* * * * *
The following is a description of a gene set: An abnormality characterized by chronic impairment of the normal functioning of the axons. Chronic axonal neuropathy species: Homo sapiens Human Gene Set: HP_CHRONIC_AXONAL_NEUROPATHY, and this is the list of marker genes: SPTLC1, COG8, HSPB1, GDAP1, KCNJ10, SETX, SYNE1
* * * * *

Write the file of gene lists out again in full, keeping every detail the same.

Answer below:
The following is a description of a gene set: An abnormality characterized by chronic impairment of the normal functioning of the axons. Chronic axonal neuropathy species: Homo sapiens Human Gene Set: HP_CHRONIC_AXONAL_NEUROPATHY, and this is the list of marker genes: SPTLC1, COG8, HSPB1, GDAP1, KCNJ10, SETX, SYNE1